office-holders iu the State. This is tho
way the ally of the revenue ring talks to
his friends about the party for which we
have fought for seventeen years. This is
the feast to which we are invited by the
Republicans who claim to be building up
the Republican party iu this State. Au
invitation to the wake of the late Repub
lican party" would seem more like it.
" Jt is distinctly understood that '?' (Cocke,
B. Y. Rayle & Co.,) and Hhey,' (the teve-
huue ring) have united to form a new party
or pouiieai organtManon. Aim i mere la
a secret understanding to sell out i the
"grand old party." f The cat is out of the
bag at last. Who 'authorized "they" to
sell out the interest! of 1 15, 'XX) Republi
cans f The North State baj at no tiuie
been mistaken about the secret arrange
ment ' about a "Libernl party." We
have always thought it ineaut no good
for true Republicanism. Mr. Cocke, the
manager of the Liberals, lia now given
us over his own siguature the true de-
signs of the coalition between the so-call- j
ring. It amonnU to nothing more than
a Democratic mtfTeiiienttw bnry forerer;
the Bejmblicau iar;y iu North Carolina. 4
v 'tlL.it U the combination
nd a new nartWa tho creat object for
n,i.t, JdpU..l,lu.11VinimittrA u tl-P1
rSZlTuZ ZxiZttl :f
Kepublican department clerks and Fed-.
ern oflBcers!- We thought so! or as
" . .
ast Words - of Distinguished
' - 'Coalitionists.1
To pall this thing
have to lie like h 11
l -11 .! 1 T 1
' 1UWI A1" :UI1 3 vuieau tit
uors " come to tins! '; ;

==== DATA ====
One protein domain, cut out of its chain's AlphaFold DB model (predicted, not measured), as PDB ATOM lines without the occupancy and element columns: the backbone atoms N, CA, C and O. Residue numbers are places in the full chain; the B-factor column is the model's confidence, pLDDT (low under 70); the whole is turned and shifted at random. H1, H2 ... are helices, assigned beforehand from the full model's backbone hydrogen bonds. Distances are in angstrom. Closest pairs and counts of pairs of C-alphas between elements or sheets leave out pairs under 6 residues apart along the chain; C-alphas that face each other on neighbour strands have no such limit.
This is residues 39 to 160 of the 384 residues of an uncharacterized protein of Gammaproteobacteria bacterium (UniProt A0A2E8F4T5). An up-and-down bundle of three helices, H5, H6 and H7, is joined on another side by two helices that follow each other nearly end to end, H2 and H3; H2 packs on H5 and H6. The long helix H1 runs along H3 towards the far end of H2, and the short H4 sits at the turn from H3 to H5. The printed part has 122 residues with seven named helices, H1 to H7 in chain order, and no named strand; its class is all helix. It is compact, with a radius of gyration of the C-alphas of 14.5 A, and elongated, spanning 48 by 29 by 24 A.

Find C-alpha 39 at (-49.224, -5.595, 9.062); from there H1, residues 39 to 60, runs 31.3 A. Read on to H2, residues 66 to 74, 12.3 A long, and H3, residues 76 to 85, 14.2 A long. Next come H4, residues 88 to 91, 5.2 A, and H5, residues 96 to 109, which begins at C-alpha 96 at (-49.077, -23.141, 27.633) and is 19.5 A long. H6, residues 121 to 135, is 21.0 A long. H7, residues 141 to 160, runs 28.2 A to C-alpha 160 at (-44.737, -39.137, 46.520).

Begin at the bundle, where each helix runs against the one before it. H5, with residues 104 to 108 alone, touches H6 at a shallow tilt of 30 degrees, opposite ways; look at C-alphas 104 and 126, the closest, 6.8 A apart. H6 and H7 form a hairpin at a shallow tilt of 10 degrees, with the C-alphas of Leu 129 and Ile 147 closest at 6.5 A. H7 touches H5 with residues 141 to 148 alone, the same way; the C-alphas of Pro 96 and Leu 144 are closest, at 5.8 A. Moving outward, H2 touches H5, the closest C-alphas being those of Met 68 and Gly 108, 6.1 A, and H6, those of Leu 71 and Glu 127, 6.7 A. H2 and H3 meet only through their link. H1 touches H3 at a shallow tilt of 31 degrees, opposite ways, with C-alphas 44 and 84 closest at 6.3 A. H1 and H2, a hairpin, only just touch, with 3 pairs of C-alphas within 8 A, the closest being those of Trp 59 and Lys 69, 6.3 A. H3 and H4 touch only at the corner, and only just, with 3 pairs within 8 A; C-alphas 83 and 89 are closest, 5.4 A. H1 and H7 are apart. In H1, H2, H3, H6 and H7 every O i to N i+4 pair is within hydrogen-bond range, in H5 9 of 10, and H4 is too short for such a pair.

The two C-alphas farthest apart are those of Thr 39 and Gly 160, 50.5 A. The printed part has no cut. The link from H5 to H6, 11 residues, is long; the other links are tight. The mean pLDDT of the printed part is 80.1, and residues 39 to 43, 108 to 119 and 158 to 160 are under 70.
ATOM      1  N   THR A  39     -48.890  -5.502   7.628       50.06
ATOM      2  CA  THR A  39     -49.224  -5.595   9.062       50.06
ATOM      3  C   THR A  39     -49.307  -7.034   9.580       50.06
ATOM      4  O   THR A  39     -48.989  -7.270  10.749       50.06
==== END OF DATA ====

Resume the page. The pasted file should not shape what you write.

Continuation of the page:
- T N. CKper:. devittsh gUd J.goU
in before this btfblde busted."
Jim Harris (colored) : "There's no use
talking about it bovs. vou;ve cot to re
O'Hahi "Tan Hubbs' white skin this
riiirniiH 11 a
" p " "7 afiClt. . r nn.
. Col. CocU : "I d like to go to Congress,
bnt itli sncU slim chanew. I in not go-
"'gto wear myself out iu a canvass against
To,u Devereaux : "So would I, but I
a5"'1 Kffed to fight Democratic Cox."
rir Tin, Vrk trttUm awful fir.
ed butting up against llobbins. For au
;nu..u.wi...t numfu.mt ottiMia ;
6 H. Dockerv: "The people don't
. i A i lp ,, 6
.eenj to take to this thiug well, as I have
discovered in my peregrinations "
; pJfll" .fcln.
W. b. Ball : "Faregorieally speaking,
1 be,ieve U U U,8t' As a ,mMalist 1 P
, u bufc aa nolilic:..n T liad it ta
" - i-
an mum . :
Leach ; "My t,od, tellow-citizens.
I w ouly udtnq with, the couceru."
Col. Johnston : "No, no; I don't want
to go Congress, and moreover I don't
think I can."
Gen. Clingman : "Lam of opinion that
shtill let the boys fight it out."
Capt. Price : "If I live about a thou-
Band years and this thins continues to
grow perhaps there , may be a chance for
me; but it's a loug.time to wait."
From a statement published, by t he
Castle Gardeu authorities showing the
destinations of immigrants who have ar
rived during the past six mouths, it ap
pears that Texas enjoys a genuiue immi
gration boom. South Carolina is also
receiving a larger share of the foreign
tide than usual. The large number
nearly 3,000 credited to California ,is
something new as the Golden State has
never recovered its hold upon foreign im
migration since the collapse, of mining
speculation. An immigration organiza
tion has recently started into existence
aud is working vigorously to induce
j young tanners to settle in uaiuoruia.
The president of that Society wrote to
Secretary Jackson a few days ago sayiug
that mining instead of being a help was
a real detriment to California, and that if
people who emigrated there could only
be made to understand that agriculture
iu the cud paid better than milling it
could be made a great State. Colorado
might learn something from the experi
ence of California. . If the Centennial
State would acquire a steady and perma
nent population, it behooves her to give
earlv aud muticular attention to adver-